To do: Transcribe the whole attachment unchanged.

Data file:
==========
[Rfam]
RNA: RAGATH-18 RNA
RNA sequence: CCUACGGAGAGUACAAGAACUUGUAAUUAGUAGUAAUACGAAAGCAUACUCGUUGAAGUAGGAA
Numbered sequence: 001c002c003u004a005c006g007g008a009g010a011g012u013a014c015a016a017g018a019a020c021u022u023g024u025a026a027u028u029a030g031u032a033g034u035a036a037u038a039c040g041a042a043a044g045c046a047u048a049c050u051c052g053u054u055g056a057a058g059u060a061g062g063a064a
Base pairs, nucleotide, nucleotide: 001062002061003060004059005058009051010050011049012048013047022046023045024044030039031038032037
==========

[Rfam]
RNA: RAGATH-18 RNA
RNA sequence: CCUACGGAGAGUACAAGAACUUGUAAUUAGUAGUAAUACGAAAGCAUACUCGUUGAAGUAGGAA
Numbered sequence: 001c002c003u004a005c006g007g008a009g010a011g012u013a014c015a016a017g018a019a020c021u022u023g024u025a026a027u028u029a030g031u032a033g034u035a036a037u038a039c040g041a042a043a044g045c046a047u048a049c050u051c052g053u054u055g056a057a058g059u060a061g062g063a064a
Base pairs, nucleotide, nucleotide: 001062002061003060004059005058009051010050011049012048013047022046023045024044030039031038032037